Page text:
Australia loves sport. It turns teams into families, players into warriors, and games into wars. And, as much as some people use sport for escapism, the industry has a long history of perpetuating, ignoring, or failing to engage adequately with global concerns of racism, homophobia, and toxic masculinity. The Pass flips the script, using elite sport as the backdrop to riffle around in these issues and their intersections with success, sacrifice, and authenticity.Continue reading →
Enemy cities, a tragic shipwreck, two sets of twins separated indefinitely: so goes Shakespeare’s farce A Comedy of Errors. In Hilary Bell’s adaptation for the National Theatre of Parramatta, the story retains all the instances of mistaken identity, unfulfilled plans, wrongful arrests, and a near execution while injecting a bit of Western Sydney flair.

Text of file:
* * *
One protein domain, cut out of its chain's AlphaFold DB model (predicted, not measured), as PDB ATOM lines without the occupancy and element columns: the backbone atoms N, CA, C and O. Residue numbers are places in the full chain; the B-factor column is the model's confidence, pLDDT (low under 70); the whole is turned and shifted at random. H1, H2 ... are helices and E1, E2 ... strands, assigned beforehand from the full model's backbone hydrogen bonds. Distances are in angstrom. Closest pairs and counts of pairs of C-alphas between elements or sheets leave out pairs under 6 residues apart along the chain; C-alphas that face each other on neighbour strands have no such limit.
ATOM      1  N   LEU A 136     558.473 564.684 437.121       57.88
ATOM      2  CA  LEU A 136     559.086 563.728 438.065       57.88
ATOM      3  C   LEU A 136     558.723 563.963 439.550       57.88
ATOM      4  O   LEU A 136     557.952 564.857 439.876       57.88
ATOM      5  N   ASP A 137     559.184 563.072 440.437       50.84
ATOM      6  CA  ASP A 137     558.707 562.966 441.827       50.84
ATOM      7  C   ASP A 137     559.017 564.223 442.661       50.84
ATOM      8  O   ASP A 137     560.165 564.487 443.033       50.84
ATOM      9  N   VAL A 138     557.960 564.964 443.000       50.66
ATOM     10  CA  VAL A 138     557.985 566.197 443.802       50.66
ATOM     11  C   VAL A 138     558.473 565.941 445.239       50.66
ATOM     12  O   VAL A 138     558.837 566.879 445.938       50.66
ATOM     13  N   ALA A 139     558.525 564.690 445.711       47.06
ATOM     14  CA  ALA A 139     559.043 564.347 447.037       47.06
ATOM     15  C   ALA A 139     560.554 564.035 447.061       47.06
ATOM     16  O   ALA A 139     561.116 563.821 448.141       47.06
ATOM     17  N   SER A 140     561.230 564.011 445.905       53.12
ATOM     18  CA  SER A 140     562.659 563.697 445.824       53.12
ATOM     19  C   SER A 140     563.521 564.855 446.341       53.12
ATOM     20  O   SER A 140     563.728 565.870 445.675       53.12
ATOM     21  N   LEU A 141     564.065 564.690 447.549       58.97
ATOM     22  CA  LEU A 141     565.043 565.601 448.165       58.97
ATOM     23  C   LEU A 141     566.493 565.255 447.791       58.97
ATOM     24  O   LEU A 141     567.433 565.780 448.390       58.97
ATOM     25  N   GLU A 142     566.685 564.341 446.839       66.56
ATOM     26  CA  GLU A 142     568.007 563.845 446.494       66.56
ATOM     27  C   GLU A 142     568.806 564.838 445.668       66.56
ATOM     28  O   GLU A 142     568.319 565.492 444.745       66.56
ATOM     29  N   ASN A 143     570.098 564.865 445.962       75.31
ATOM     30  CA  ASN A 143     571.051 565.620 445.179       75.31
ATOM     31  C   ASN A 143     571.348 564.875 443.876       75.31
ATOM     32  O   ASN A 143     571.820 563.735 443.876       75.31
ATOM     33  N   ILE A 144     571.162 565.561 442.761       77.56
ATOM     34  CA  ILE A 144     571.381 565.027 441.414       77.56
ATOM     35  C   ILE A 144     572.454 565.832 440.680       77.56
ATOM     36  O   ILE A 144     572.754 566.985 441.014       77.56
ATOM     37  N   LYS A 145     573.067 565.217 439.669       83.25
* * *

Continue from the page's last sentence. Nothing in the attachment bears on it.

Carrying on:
In the modern world, where it seems chaos reigns, the indeterminacy of the future can have many people clinging to the certainty of discrimination, exclusion, and hatred tighter than ever before. For loyalist Protestant Eric, the trauma of a past broken by terrorism and fear collides with the intimidating future of freedom and unlimited possibilities with devastating effects.